In the third and final novel of the series - The Girl Who Kicked the Hornets' Nest - Salander is arrested for GBH on motorcycle gang leader Carl-Magnus Lundin (aka Magge) and attempted murder of Zalachenko while she recuperates in hospital. Zalachenko, who is a patient in the same hospital, is murdered by one of the Section, who then tries to kill Salander; fortunately, her lawyer (Annika Giannini, Blomkvist's sister) had barred the door upon hearing a disturbance. Due to her deep-seated mistrust of authority, Salander refuses at first to cooperate in any way with her defence, relying instead on her friends in Sweden's hacker community. They eventually help Blomkvist discover the full scope of the Section's conspiracy, which he strives to publish at the risk of his own life. Salander eventually writes, and passes to Giannini, an exact description of the sexual abuse she suffered at Bjurman's hands, but written in such a way as to make it sound astounding so as to mislead the prosecution. At her trial, Salander is defiant and uncooperative with the prosecution. The prosecuting counsel uses testimony from Teleborian, appearing as their principal witness, to depict her as insane and in need of long-term care; in particular, Teleborian dismisses Salander's account of Bjurman's abuse as a fantasy. Annika then destroys Teleborian's credibility by introducing the recording of Salander's rape, and adduces extensive evidence of the Section's plot, published in Millennium that morning by Blomkvist. At the same time as Annika starts questioning Teleborian, the 10 members of the Section are arrested and charged with a long list of crimes. Salander's trial is briefly interrupted to permit the arrest of Teleborian for possession of child pornography, which was uncovered by Salander's fellow hackers. Salander is set free the same day, her name cleared. After she is cleared of the charges, Salander receives word that, as Zalachenko's daughter, she is entitled to a small inheritance and one of his properties. She refuses the money, but goes to a disused factory she has inherited. There, she is attacked by Niedermann, who has been hiding there since shortly after the confrontation with Salander at Zalachenko's farm. She nails his feet to the floor, and then calls a gang who wants him dead to tell them of his whereabouts. Before they arrive to kill Niedermann, she contacts the police. That night, Blomkvist shows up at her door, and the two reconcile.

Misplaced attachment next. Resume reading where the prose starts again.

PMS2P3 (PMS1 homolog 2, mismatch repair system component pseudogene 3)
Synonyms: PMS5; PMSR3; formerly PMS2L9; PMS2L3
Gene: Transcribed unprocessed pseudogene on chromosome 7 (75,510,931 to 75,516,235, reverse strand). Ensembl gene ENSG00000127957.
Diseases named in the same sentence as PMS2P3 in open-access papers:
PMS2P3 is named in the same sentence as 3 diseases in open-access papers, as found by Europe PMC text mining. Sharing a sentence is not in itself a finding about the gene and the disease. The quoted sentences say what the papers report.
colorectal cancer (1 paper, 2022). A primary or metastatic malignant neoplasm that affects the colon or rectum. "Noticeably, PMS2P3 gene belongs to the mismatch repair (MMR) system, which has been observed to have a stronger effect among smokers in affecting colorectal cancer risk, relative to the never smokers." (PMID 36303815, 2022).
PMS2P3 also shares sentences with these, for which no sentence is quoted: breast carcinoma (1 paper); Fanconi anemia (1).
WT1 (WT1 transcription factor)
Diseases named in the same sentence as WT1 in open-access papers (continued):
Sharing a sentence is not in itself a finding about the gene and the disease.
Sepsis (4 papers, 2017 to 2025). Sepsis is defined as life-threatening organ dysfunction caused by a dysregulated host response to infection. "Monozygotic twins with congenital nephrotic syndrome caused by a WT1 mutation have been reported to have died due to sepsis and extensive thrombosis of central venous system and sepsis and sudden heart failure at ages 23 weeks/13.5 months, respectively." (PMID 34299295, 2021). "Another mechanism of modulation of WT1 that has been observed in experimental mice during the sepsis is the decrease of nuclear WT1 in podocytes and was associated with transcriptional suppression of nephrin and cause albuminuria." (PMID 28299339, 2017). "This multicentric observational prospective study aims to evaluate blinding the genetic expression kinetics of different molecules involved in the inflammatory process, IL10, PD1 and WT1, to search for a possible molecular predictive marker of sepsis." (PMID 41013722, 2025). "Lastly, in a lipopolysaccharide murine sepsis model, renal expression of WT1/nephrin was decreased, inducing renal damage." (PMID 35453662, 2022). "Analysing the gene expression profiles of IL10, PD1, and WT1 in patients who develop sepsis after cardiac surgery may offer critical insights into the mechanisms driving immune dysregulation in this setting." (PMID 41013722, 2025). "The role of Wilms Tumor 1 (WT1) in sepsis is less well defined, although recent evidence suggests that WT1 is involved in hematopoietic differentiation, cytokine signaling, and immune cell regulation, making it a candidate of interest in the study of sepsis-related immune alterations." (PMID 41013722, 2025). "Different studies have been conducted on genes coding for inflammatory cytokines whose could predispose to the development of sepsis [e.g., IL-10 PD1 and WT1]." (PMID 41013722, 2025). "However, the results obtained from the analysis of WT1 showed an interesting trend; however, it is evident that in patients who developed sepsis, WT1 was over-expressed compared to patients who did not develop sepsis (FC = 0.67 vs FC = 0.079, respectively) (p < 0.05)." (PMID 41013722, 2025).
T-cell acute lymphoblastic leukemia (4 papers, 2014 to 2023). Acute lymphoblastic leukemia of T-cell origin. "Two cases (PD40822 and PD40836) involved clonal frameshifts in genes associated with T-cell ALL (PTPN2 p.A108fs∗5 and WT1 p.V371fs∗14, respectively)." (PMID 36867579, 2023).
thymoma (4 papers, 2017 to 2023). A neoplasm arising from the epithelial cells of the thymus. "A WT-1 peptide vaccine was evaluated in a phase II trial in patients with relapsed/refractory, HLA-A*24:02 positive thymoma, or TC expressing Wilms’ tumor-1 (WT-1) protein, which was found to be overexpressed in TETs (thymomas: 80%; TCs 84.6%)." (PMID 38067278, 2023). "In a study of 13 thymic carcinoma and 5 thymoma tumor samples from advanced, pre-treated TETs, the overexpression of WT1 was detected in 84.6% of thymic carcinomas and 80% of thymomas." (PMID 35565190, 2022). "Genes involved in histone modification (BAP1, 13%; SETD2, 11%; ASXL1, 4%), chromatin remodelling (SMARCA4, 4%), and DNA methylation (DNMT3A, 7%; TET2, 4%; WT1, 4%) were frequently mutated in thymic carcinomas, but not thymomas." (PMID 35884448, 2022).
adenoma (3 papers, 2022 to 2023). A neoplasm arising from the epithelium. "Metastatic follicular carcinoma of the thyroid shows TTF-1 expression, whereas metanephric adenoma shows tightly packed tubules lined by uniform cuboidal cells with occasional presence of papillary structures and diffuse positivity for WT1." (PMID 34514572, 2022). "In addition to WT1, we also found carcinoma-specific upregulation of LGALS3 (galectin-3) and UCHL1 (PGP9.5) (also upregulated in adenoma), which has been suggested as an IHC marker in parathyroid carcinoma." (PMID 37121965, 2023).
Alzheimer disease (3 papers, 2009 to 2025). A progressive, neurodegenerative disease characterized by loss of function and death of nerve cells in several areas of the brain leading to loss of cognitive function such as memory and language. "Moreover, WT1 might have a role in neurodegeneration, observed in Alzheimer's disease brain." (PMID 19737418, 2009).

RelationshipsEdit